These days, it’s not uncommon for individuals to rock athletic footwear as a sign of their fashion sense. In fact, there’s a name for the style that encompasses athletic clothing. It’s called athleisure.

The athleisure style draws on the idea that athletic clothing can be worn during times when you’re not participating in a sport. Popular within younger generations and celebrities alike, individuals can be seen wearing full outfits of athletic brands like Adidas, Nike, Puma, etc.

Thought these people are not on their way to basketball practice, you might see them in an athletic jacket, basketball shorts, and basketball shoes. Celebrities and others even like to add some bling like chains, jewelry, and accessories to dress up the outfit a little more.

Of course, wearing basketball shoes as a style choice rather than for performance is not the best thing to do if you also intend to sport them on the court. Experts recommend that you use your basketball shoes only for their intended purpose: to play basketball.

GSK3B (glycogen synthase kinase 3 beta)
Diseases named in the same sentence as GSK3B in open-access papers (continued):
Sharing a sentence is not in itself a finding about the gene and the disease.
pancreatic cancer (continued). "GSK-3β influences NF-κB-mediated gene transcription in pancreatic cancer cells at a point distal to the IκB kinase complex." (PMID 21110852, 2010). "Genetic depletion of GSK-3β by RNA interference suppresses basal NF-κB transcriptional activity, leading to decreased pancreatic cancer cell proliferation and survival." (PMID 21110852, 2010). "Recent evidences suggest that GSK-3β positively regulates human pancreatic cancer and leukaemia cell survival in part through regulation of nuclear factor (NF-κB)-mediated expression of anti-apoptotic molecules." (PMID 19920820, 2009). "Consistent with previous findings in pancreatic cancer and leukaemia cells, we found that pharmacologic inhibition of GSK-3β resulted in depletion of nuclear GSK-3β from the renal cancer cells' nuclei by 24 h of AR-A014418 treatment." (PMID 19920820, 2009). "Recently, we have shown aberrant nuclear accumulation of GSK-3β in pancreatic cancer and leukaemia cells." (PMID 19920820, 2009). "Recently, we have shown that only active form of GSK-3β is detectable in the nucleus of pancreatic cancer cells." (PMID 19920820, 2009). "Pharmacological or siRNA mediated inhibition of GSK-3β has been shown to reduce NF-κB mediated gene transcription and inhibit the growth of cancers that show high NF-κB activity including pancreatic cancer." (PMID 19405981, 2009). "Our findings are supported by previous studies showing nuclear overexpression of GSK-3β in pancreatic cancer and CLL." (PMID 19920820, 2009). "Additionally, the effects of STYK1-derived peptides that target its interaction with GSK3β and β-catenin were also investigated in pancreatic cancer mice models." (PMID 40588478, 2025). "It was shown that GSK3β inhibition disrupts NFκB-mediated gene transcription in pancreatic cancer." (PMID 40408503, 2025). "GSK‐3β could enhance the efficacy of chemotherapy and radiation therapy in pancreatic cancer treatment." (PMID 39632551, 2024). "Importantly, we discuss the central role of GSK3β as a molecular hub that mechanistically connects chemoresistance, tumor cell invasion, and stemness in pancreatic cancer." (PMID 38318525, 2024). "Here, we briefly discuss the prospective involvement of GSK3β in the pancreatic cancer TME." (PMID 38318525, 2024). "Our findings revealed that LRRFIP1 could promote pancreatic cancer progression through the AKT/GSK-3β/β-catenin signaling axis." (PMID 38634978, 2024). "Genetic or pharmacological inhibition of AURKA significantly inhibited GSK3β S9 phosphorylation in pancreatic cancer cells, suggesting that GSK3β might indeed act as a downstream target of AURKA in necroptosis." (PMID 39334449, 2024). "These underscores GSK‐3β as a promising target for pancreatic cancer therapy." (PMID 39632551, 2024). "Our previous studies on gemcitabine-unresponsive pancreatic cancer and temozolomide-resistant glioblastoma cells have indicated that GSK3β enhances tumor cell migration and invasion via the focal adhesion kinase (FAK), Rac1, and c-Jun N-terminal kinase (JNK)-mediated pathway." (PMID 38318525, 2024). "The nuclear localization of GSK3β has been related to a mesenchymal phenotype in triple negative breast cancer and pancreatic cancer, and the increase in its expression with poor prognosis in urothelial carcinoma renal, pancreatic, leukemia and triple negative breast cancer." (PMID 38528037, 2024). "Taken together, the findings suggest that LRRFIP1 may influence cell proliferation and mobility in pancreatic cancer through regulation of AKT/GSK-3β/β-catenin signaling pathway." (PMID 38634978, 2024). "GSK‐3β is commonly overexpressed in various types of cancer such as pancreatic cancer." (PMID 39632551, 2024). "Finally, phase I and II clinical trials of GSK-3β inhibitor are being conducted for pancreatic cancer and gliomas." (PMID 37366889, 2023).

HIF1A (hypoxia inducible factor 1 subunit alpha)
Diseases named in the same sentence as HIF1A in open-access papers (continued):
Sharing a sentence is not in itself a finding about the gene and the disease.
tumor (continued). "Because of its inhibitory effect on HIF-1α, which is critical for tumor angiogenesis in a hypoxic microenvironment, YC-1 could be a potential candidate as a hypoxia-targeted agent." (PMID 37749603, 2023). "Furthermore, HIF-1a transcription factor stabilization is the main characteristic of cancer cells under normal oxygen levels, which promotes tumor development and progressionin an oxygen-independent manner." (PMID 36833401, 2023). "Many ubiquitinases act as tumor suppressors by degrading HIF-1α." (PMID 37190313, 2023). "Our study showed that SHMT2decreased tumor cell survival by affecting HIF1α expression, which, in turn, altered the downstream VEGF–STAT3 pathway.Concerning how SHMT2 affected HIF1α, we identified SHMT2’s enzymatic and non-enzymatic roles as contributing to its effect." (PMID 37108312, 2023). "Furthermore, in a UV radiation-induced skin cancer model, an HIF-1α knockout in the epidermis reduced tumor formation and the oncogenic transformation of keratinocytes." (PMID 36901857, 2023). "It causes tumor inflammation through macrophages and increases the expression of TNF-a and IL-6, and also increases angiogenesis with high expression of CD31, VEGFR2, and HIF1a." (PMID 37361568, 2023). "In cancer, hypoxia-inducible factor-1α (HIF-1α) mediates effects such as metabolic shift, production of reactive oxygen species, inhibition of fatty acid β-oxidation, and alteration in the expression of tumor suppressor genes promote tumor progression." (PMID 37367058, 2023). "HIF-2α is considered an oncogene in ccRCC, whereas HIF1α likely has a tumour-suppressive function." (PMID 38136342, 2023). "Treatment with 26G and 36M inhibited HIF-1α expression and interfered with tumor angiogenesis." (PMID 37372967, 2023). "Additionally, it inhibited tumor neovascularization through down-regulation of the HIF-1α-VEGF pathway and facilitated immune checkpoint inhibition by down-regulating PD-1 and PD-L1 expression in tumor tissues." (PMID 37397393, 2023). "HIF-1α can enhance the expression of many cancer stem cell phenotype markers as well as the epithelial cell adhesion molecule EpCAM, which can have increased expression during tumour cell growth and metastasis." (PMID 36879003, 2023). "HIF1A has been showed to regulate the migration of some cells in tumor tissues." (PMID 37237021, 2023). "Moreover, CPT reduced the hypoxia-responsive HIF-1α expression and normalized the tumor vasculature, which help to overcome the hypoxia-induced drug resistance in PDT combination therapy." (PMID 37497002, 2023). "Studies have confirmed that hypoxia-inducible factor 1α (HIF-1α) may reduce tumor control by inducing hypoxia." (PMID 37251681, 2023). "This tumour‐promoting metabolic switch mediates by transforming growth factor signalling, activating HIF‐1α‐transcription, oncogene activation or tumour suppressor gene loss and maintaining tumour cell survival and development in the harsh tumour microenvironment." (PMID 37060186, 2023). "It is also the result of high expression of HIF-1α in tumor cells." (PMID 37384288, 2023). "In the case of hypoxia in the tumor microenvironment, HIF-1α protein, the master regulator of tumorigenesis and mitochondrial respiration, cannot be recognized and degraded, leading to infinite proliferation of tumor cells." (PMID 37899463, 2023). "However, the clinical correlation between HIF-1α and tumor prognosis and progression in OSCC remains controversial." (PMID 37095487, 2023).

This purpose can depend on you, the individual wearing them. You might be on the school’s basketball team and have a serious investment in your team’s record. If that’s the case, then you should definitely save your shoes for the court – nothing else.

But perhaps you don’t play on a team, you just like to play recreationally or with your friends during your free time. If after school and on the weekends you can be seen at the playground or local outdoor basketball court, then you might want to save your basketball shoes for that.

The latter option is less serious, so it would be okay to wear these same shoes at other events. However, if you do both, definitely get yourself a second pair of shoes to wear at the park. Your indoor court basketball shoes should stay indoors, as an outdoor court’s texture could ruin them, destroying their grip and color.

Finally, even though your new basketball shoes look fantastic and you’re proud to wear them, you should avoid wearing them during social situations. You never know when something might get spilled on them, they might get wet, or someone might step on them.